Mayor John Tory’s call for money for social housing repairs goes unanswered
Toronto will be able to tax both hotels and vacant properties thanks to Ontario's new budget — but it's not getting the funding it was hoping for to fix crumbling social housing.
Mayor John Tory has been pressuring the province for months to deliver money for three key areas: affordable housing, public transit and child care. Finance Minister Charles Sousa's latest budget, titled A Stronger, Healthier Ontario, features some investment in those areas that will flow to the city, but not as much as Tory was asking for.
"We're actually doing quite a bit for Toronto," Finance Minister Charles Sousa told reporters.
"When it comes to affordable housing, we are working with the cities … we're taking steps," he said, noting the province is spending around $2 billion over a three-year span when investments in affordable housing, social housing and anti-homelessness measures are combined.
Tory, however, has said the city urgently needs over $800 million to help fix Toronto Community Housing (TCH) buildings. That money isn't in the budget.
Sousa says he hopes to see more housing developments like the Canary District, formerly the Pan Am Games athletes' village, with space for affordable housing in the future. (Frank Gunn/Canadian Press)
Instead, Ontario is offering up to $100 million worth of land to build some 2,000 affordable housing units on. Some money is also available through the Social Infrastructure Fund, of which Toronto gets a cut of the ongoing three-year $640-million plan.
It's unclear how much money, if any, will flow to TCH, which has a multi-billion dollar repair backlog and is set to close hundreds of units this year.
Toronto asked Queen's Park for permission to levy a hotel and short-term accommodation tax months ago, but its inclusion in the provincial budget likely comes as a welcome surprise.
The province will soon amend the City of Toronto Act so it can tax any "transient accommodation," including both hotels and home-sharing services like Airbnb.
Toronto city council is meeting today, and reaction to the Ontario budget will likely be swift. (John Rieti/CBC)
However, the province will include a regulation that the city must spend a portion of the revenues to promote tourism in the area. That's because many hotel owners — who previously objected to the idea of a tax on their business, arguing it will hurt vacationing Ontario families — will likely stop paying the voluntary Destination Marketing Fee.
PC Leader Patrick Brown was quick to blast the move, saying "it wouldn't be a Liberal budget if we didn't have some sort of tax."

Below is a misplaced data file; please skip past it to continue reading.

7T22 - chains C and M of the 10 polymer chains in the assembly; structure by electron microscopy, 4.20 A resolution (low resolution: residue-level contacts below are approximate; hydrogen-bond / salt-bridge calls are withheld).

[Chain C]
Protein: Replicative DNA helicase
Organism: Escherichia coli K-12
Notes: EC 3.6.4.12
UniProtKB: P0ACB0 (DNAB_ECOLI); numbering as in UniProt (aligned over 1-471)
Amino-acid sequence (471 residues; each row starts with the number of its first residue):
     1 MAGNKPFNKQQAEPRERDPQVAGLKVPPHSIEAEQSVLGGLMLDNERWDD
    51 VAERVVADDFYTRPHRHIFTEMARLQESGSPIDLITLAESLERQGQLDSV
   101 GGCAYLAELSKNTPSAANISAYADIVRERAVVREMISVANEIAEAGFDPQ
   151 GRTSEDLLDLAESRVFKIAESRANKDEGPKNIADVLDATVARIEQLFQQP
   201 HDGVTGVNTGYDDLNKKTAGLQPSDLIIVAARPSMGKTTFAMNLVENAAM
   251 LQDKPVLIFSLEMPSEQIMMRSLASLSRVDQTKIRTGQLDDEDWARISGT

Brown, who also opposed the city's road toll proposal, said if the province spent its infrastructure money competently, the city would get a lot more money.
City staff have floated the idea of a four per cent tax on hotels, and a 10 per cent tax on short-term rentals.
Smaller municipalities will also get the option of charging a hotel tax. The province also said its working with municipalities to build a "framework" to deal with home-sharing.
On child care, the province has pledged to open 100,000 new child care spaces with nearly a quarter of those spots set to open this year. It's unclear how many of those spaces will open in Toronto.
The government is also vowing to work with municipalities to expand its plans, which is good news for a city that just approved an ambitious 10-year child care plan.
The new budget touts the $56 billion worth of transit projects the province is already committed to — including multiple Toronto projects — but there's no new money. The province is, however, in talks with the federal government about how to fund the next phase of projects.
"We're just going through the process," Sousa said when asked about the lack of a signature transit investment in this year's financial plan.
NDP Leader Andrea Horwath said there are "no real transit improvements" in this budget, and vowed her party would fund 50 per cent of operating costs should she be elected.
Tory is set to speak about the budget at city hall on Thursday afternoon.
The option to tax vacant properties, meanwhile, is the result of a push to cool Toronto's hot housing market — which likely accounts for a large percentage of the $2.7 billion in land transfer tax revenue that helped balance Ontario's books.
The budget says Toronto will get "broad authority" when it comes to the vacant property tax, and that it will be responsible for both designing and administering it.
The goal, the budget notes, is to "encourage owners to sell unoccupied units or make them available to be rented."
All cities will get the ability to tax vacant land that's been approved for new housing to spur housing development.
The budget warns there's been an "acute" deterioration in housing affordability in the GTA. The combination of a sky-high real estate prices and high levels of debt, it notes, leave Ontario households vulnerable should there be an "adverse economic shock."
That said, the province doesn't see it. It's anticipating some $3.1 billion in land transfer revenue in the coming year, a number Sousa says is actually conservative.
That's good news for the city, which has also been relying on land transfer proceeds to balance its books.